I'm sure many of you have found little tweaks to make your hand fed appliance more efficient. I thought it would be cool to have a thread packed with these discoveries.. These stipulations would pertain mainly to Anthracite. I have a hand fed furnace. This is what I've learned so far.....Combustion Air
More primary air entering the firebox = more heat being produced. Its important to have just the right balance of combustion air, since secondary air can just carry heat up the chimney. Primary air must be forced to travel up thru the coal bed and not have any other option, no way to bypass the coal bed, so that all its available oxygen can be used. I've found that best efficiency is achieved when there is sufficient air coming in under the grates and just a smidge of air over the fire to burn up gases off the top. Which leads to my next topic -Draft
Draft is a big one. Just the right amount of negative pressure in the firebox. On my Clayton it seems to be around a .03" WC. Too much draft will pull heat thru the firebox too fast. Too little draft, not enough combustion air gets in for combustion. Proper use of barometric dampers and manual dampers help regulate these. We want the heat to spend as much time in the fire box as possible so it can be transfered outside the firebox before exiting the chimney. Which brings me to the next topic - Heat Transfer
Heres one that took me a little while to stumble on to. Between the fire and the heat we feel is a steel wall. I've found that keeping the inside of the firebox clean by brushing ash off it once a week, greatly improves heat transfer from the fire to where I need it to be. This includes the build up of ash in the firebed itself. This is a big factor for us owners of the V shaped firebox.. More ash along the sides of the coal bed insulates heat transfer to the bricks, ultimately slowing heat transfer thru the steel and cuts down the surface area where heat is being transfered. Which means I should shut down and clean out a little more often than I do...Surface Area for Heat Transfer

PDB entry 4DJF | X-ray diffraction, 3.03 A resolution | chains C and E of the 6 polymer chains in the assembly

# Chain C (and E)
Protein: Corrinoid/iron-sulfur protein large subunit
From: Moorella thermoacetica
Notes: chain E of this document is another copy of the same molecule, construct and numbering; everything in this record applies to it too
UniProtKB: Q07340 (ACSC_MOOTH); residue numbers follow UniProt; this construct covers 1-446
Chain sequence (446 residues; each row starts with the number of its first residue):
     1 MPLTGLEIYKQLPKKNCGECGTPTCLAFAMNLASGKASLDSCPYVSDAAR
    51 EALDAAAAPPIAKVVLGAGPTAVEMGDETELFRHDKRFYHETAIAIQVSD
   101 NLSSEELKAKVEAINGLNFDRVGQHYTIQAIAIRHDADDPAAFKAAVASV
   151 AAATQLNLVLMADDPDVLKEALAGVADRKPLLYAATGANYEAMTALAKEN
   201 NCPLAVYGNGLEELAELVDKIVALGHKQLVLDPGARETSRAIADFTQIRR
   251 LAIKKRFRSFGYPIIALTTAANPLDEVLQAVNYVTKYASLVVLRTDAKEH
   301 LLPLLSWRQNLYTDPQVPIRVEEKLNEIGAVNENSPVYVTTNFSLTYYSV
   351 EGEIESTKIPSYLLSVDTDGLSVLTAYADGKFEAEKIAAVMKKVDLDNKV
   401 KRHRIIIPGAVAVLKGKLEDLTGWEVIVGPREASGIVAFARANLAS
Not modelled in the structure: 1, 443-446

More surface area for heat transfer = more heat is transfered. I assume thats why some appliances have tubes of moving air or water in the firebox. Tubes greatly increase surface area for heat transfer. Mine has no tubes, I've considered adding some.
I've found a simple way to increase surface area for heat transfer. I leave the ash pan out between shake downs. In the picture below, heat is radiated downward heating the bottom of the ash pan area. Directly underneath that, there is two inches of space where the blowers are sending in air to get heated and be sent thru the duct work.. I've noticed a substantail amount of more heat doing this, mainly in the first half of a 12 hour burn, when that heat is cascading down onto the floor of the ash pan area.
And what about flue pipe heat transfer to the room? A foot out from the furnace the pipe is 180 degrees. I have at least 10 feet of flue pipe in my basement before it gets to the chimney. Right where it enters the chimney, I can lay my hand on the pipe and its comfortably warm. So if this is all the heat thats left from my burning mass of coal thats finally going up the chimney, How efficient is my heat capture totally? 80%? More? I'd love to hear your opinion